StartUp ‘Go with Tourism’ pivots during global crisis

 In General

Despite warnings flooding in from countries around the world, no-one was fully prepared for the Covid-19 pandemic to literally shut New Zealand down mid-March 2020. Doors closed, streets deserted, whole towns and cities eerily silent. It was as if someone had flicked a switch and the Tourism sector in particular, was plunged into complete darkness. Business came to an excruciatingly abrupt halt.

So what did fledgling Tourism business ‘Go with Tourism’ do? How did they survive, pivot and thrive during this crisis?

GridAKL talks with Go with Tourism’s Matt Stenton and Will Kim

  • Describe briefly your journey with Go with Tourism from launch to early March 2020?
    The initiative launched in April 2019 as a job connector to address a growing skills shortage in the tourism industry. After joining forces with Tourism Industry Aotearoa (TIA), Go with Tourism received $5.2 million in funding from the International Visitor Conservation and Tourism Levy to expand the programme nationwide.
    By early March 2020, Go with Tourism had 1,300+ candidates seeking employment, 500+ businesses looking to hire and launched successfully in 4 regions. Since launch, over 250 individuals had been placed into employment.
  • What were your first thoughts when you heard NZ was about to enter lockdown as a result of the Covid-19 pandemic?
    Fortunately we’d gotten a head start by the time the lockdown announcement was made. On the 17th of March, just over a week prior to lockdown, the government announced a $12.1B COVID-19 relief package. That’s when we started preparing for the worst. At this point our thoughts could be summed up by the statement “evolve or die”.Within 48 hours (19th March) we had created a complete pivot plan that would move us from building the tourism workforce, to supporting the tourism workforce should our worst fears around COVID-19 be realized. By the evening of the 20th, we received approval from most of our board and when lockdown was announced on the 25th, we were almost ready to launch our post-pivot offering. By the 27th, we were in market again.
  • What was your plan? How did you pivot?
    Knowing that the landscape was changing exceptionally quickly, we started by making broad predictions about what our industry/target market would be needing in the coming months. We then compared those needs against our existing product and software infrastructure to see which problems we could solve with minimal changes to what we already had.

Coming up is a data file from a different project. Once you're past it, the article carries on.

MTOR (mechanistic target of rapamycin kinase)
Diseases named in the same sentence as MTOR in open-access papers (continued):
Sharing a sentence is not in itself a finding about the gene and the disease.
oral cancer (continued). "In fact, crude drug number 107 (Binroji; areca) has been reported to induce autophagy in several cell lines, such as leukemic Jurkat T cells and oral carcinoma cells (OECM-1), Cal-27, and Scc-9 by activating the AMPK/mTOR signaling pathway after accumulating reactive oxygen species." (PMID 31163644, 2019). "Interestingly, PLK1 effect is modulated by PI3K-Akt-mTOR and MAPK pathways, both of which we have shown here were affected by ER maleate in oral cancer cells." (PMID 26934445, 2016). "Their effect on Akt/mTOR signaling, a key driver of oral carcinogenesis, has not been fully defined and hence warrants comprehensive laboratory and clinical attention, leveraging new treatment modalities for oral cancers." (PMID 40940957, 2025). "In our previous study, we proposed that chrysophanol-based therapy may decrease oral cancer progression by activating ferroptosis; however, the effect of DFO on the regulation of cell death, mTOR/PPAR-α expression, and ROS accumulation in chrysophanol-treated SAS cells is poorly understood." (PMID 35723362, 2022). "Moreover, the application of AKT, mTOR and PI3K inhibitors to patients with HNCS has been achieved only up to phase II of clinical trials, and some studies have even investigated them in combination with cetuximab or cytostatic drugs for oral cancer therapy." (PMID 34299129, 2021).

Once we had a rough idea, we ran it past our entire team and collaboratively designed a plan.The plan would see the deactivation of multiple features we’d worked hard to build but we knew it had to be done so that we could catch the wave of opportunity that was hidden within the chaotic swells of COVID-19. Simultaneously, multiple new features were quickly built (using existing infrastructure as a template) so that we could get to market first and actively test our new offering with real people.
  • What were the key elements of a successful pivot?
    • Positivity/Optimism – If you believe that something good can come of this, you’ll try harder to find it. It also gives your team the resilience to push through the tough times.
    • Adaptability – It’s important to be open to letting things go to make room for new things. When the landscape shifts so quickly, it shouldn’t be a surprise that old methods may not work. The sooner you can accept the way things are, the sooner you can influence how things will be.
    • Speed – Start ups don’t have many advantages on larger companies. Usually, you have less capital, less people, and smaller infrastructure. This sounds bad but ultimately it gives you the advantage of speed and agility. Use that advantage to innovate quicker, launch sooner and test faster. Don’t be too afraid to launch before you’re “ready”.
  • How does the ‘new’ GwT differ from the original concept?
    Fortunately, many parts of the original concept persisted. The primary difference has been going from “building the tourism workforce” (changing perceptions about jobs in tourism and getting more talent into the industry) to “supporting the tourism workforce” (helping and redeploying employees in businesses currently in the industry). Interestingly, COVID-19 was a catalyst to digitally recreate many of our events/expos/engagement programmes which have ultimately made these offerings better and more scalable.
  • What are your plans for the next 6 mths?
    We plan to continue executing our pivot plan until the industry shows signs of returning to a pre-COVID-19 state. When this time comes, we will revert to our original plan equipped with the learnings acquired through COVID-19.
  • What are your longer-term goals?
    In the long-term, we want to sublicense our programme/digital platform to economic development agencies in other countries. This would allow us to make our product free for New Zealand so that our tourism industry can reap the benefits of our offerings at no cost to NZ.
  • Will GwT move back to the original concept once the pandemic crisis is over?
    In principle, yes, although it may not resemble the pre-pandemic concept 100%. We’ve learnt and built a lot during COVID-19 and hope to use those learnings to improve on our original concept.
  • What are the key learnings you will take from this Covid-19 experience?
    When the landscape shifts fast, move faster. Understand where the landscape is heading. Don’t think in silos, make partnerships, work together. Trust your team. Take bold but calculated risks.
  • Any words of advice to other founders after this experience?
    In times of crisis don’t think about what has been done, think about what you can do now. Be open to letting go of what used to work in the past.

    Like a Phoenix: Rapid ascent, Abrupt Halt. Pivot. Rise again.